Considerable progress has been made in geothermal technology during the past decade of research and development activity, especially in exploration methodology and reservoir development technology. There are still some remaining technical problems and economic impediments to greater development of geothermal resources. Major uncertainties in evaluating the economics of a geothermal system include estimating reservoir characteristics, drilling costs, and long-term performance of power conversion equipment. Further improvements are needed to make geothermal technology economically competitive, particularly in the areas of resource (reservoir) potential assessment, exploration techniques, improved drilling techniques, reservoir handling techniques, and hot dry rock energy extraction R&D.
Resource (Reservoir) Potential Assessment: The economic utilisation of geothermal energy is extremely complex because geothermal systems are site-specific. The nature and quality of the resource vary from reservoir to reeorvoir. improved rooorvoir modelling hao been undertaken to avoid costly confirmation drilling and geoscientific studies for prediction of precise reservoir production capacity.
Exploration Techniques: Because of the relative scarcity of commercial geothermal systems, rapid low-cost reconnaissance techniques are usually employed first. When the search has been narrowed, more precise and somewhat more expensive techniques are used to define the resource potential. Because high geothermal temperature gradients are a prerequisite for any type of geothermal system, the initial exploration effort concentrates on defining such anomalous areas. Then, emphasis shifts to an evaluation of the permeability and hydrology of the area. Geothermal energy is a relatively new type of resource, and appropriate exploration rationales or programmes are the source of much debate and controversy. New exploration technologies for characterising fractured reservoirs are being investigated that locate the fractured area, evaluate the reservoirs, and predict reservoir response to production and injection. Improvement of exploration methods is likely to continue for decades.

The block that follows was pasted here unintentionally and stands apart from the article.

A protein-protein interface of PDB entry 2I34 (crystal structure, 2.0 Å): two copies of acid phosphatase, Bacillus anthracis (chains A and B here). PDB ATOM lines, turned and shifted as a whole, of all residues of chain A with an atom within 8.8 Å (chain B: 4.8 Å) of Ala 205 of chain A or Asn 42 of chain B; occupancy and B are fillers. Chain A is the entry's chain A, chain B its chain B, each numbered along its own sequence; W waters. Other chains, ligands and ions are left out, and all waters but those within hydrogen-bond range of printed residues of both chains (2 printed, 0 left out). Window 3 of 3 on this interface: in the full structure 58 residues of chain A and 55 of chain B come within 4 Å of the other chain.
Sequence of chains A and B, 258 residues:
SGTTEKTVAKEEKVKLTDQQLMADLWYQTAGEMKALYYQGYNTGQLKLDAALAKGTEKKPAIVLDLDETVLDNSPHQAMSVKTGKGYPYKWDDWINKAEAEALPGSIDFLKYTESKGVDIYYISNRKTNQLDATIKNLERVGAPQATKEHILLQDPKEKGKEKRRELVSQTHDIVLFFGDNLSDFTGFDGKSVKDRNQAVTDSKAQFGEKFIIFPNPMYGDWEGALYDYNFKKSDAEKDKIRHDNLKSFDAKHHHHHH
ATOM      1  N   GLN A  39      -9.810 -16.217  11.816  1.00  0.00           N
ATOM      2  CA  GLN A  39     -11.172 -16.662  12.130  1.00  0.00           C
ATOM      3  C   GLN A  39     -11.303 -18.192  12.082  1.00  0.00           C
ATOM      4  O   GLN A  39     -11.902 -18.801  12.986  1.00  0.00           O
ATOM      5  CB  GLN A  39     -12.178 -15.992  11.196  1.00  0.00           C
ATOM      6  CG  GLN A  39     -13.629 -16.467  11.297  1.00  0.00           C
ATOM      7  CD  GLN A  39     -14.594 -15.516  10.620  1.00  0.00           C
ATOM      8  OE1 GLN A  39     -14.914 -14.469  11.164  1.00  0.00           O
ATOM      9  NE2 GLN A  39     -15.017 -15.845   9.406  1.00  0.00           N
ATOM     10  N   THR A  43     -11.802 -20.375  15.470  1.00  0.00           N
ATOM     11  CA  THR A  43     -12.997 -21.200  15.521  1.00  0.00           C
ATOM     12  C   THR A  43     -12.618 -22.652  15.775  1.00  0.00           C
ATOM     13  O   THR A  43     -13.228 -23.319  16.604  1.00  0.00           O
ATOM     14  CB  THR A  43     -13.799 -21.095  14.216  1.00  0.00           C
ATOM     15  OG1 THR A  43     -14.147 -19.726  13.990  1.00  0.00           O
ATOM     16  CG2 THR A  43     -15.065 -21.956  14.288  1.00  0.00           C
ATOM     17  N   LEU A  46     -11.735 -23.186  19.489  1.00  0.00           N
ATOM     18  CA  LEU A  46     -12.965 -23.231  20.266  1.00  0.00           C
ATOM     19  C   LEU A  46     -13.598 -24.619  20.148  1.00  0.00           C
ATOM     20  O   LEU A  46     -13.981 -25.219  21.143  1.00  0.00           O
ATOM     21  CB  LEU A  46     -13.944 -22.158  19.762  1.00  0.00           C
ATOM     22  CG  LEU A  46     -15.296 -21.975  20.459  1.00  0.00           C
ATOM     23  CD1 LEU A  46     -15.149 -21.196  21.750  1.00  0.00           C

Improved Drilling Techniques: Drilling for geothermal energy is similar to drilling for gae and oil; but there are issues specific to geothermal, such as high temperature circumstances, hard rock penetration, cementing procedures, casing design, circulating drilling mud oyotemo, wellhead equipment, and well completion. Rock penetration mechanics, advanced borehole instrumentation for operation over 250°C, and new drilling and coring technologies are research areas being supported world-wide.
Reservoir Handling Techniques: The basic task of the reservoir engineer is the prediction of the long-term behaviour of the well and reservoir. The optimum development of the reservoir requires a decision on the number and geometrical pattern of production and injection wells, the rate nf production, and the optimum development plan. Sub-surface injection of spent cold water involves the analysis of fluid migration, prediction of thermal and chemical effects, and optimisation of injection well placement and reservoir operations. Studies of these reservoir handing techniques are being conducted for the optimum development of the reservoir.
Fluid Properties: The quality of the extracted geothermal fluid3 or brine can have a significant impact on energy costs. The dissolved solids and gases present in geothermal waters can cause precipitation, scaling, erosion or corrosion of materials and equipment, affect heat recovery rates, and Increase maintenance costs. Efforts are underway lu increase the understanding of chemically complex geothermal brines and to develop better methods for coping with them.
Hot Dry Rock Energy Extraction R&D: The economic extraction of energy from hot dry rock systems lies in the future, pending solution of key problems including (1) design and creation of artificial fractures, (2) mapping and measurements of the fractures created, and (3) evaluation and improvement of artificial reservoirs.
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